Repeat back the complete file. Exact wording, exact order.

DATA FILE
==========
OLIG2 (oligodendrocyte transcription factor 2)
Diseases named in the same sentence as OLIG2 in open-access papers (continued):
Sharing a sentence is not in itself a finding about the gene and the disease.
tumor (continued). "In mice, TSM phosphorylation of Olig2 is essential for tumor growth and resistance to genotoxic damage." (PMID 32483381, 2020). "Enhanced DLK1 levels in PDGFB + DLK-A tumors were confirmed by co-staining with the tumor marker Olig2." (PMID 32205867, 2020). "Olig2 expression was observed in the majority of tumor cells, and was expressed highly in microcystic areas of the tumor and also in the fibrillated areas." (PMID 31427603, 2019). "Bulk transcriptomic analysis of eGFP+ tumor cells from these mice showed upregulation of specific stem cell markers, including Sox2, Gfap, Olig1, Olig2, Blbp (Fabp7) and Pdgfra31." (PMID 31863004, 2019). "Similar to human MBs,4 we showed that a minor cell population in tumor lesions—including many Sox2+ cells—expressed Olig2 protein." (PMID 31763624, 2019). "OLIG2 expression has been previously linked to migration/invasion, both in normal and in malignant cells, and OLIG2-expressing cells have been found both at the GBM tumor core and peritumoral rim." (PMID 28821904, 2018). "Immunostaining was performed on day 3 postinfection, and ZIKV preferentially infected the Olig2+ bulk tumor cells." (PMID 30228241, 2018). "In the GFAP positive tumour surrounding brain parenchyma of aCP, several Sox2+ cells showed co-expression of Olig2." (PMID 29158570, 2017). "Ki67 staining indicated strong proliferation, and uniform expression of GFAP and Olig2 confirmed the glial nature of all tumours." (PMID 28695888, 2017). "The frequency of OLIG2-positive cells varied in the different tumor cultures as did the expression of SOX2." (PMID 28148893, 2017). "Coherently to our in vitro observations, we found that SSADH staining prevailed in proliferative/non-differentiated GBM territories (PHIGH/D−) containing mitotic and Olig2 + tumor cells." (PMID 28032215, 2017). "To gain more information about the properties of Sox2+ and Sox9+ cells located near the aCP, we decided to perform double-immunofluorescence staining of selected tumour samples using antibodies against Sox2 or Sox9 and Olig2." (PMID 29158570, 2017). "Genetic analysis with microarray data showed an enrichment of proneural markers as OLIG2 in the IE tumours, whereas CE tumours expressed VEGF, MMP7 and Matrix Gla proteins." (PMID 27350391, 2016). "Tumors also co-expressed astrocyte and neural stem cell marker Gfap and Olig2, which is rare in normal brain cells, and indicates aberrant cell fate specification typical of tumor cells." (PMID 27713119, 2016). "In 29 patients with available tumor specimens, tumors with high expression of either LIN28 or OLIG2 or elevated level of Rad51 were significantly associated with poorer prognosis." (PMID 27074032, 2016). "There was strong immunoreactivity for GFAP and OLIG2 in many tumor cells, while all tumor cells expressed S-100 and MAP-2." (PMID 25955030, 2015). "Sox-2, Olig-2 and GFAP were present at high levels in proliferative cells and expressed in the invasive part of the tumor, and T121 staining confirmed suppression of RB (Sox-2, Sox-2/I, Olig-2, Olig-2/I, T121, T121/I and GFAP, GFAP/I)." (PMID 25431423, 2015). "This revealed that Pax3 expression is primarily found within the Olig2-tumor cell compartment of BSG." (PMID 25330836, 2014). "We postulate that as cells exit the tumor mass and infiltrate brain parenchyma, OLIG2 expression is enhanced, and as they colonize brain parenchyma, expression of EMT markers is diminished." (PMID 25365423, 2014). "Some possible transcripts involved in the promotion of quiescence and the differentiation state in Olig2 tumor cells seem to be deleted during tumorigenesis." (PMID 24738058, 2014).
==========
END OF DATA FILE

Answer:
OLIG2 (oligodendrocyte transcription factor 2)
Diseases named in the same sentence as OLIG2 in open-access papers (continued):
Sharing a sentence is not in itself a finding about the gene and the disease.
tumor (continued). "In mice, TSM phosphorylation of Olig2 is essential for tumor growth and resistance to genotoxic damage." (PMID 32483381, 2020). "Enhanced DLK1 levels in PDGFB + DLK-A tumors were confirmed by co-staining with the tumor marker Olig2." (PMID 32205867, 2020). "Olig2 expression was observed in the majority of tumor cells, and was expressed highly in microcystic areas of the tumor and also in the fibrillated areas." (PMID 31427603, 2019). "Bulk transcriptomic analysis of eGFP+ tumor cells from these mice showed upregulation of specific stem cell markers, including Sox2, Gfap, Olig1, Olig2, Blbp (Fabp7) and Pdgfra31." (PMID 31863004, 2019). "Similar to human MBs,4 we showed that a minor cell population in tumor lesions—including many Sox2+ cells—expressed Olig2 protein." (PMID 31763624, 2019). "OLIG2 expression has been previously linked to migration/invasion, both in normal and in malignant cells, and OLIG2-expressing cells have been found both at the GBM tumor core and peritumoral rim." (PMID 28821904, 2018). "Immunostaining was performed on day 3 postinfection, and ZIKV preferentially infected the Olig2+ bulk tumor cells." (PMID 30228241, 2018). "In the GFAP positive tumour surrounding brain parenchyma of aCP, several Sox2+ cells showed co-expression of Olig2." (PMID 29158570, 2017). "Ki67 staining indicated strong proliferation, and uniform expression of GFAP and Olig2 confirmed the glial nature of all tumours." (PMID 28695888, 2017). "The frequency of OLIG2-positive cells varied in the different tumor cultures as did the expression of SOX2." (PMID 28148893, 2017). "Coherently to our in vitro observations, we found that SSADH staining prevailed in proliferative/non-differentiated GBM territories (PHIGH/D−) containing mitotic and Olig2 + tumor cells." (PMID 28032215, 2017). "To gain more information about the properties of Sox2+ and Sox9+ cells located near the aCP, we decided to perform double-immunofluorescence staining of selected tumour samples using antibodies against Sox2 or Sox9 and Olig2." (PMID 29158570, 2017). "Genetic analysis with microarray data showed an enrichment of proneural markers as OLIG2 in the IE tumours, whereas CE tumours expressed VEGF, MMP7 and Matrix Gla proteins." (PMID 27350391, 2016). "Tumors also co-expressed astrocyte and neural stem cell marker Gfap and Olig2, which is rare in normal brain cells, and indicates aberrant cell fate specification typical of tumor cells." (PMID 27713119, 2016). "In 29 patients with available tumor specimens, tumors with high expression of either LIN28 or OLIG2 or elevated level of Rad51 were significantly associated with poorer prognosis." (PMID 27074032, 2016). "There was strong immunoreactivity for GFAP and OLIG2 in many tumor cells, while all tumor cells expressed S-100 and MAP-2." (PMID 25955030, 2015). "Sox-2, Olig-2 and GFAP were present at high levels in proliferative cells and expressed in the invasive part of the tumor, and T121 staining confirmed suppression of RB (Sox-2, Sox-2/I, Olig-2, Olig-2/I, T121, T121/I and GFAP, GFAP/I)." (PMID 25431423, 2015). "This revealed that Pax3 expression is primarily found within the Olig2-tumor cell compartment of BSG." (PMID 25330836, 2014). "We postulate that as cells exit the tumor mass and infiltrate brain parenchyma, OLIG2 expression is enhanced, and as they colonize brain parenchyma, expression of EMT markers is diminished." (PMID 25365423, 2014). "Some possible transcripts involved in the promotion of quiescence and the differentiation state in Olig2 tumor cells seem to be deleted during tumorigenesis." (PMID 24738058, 2014).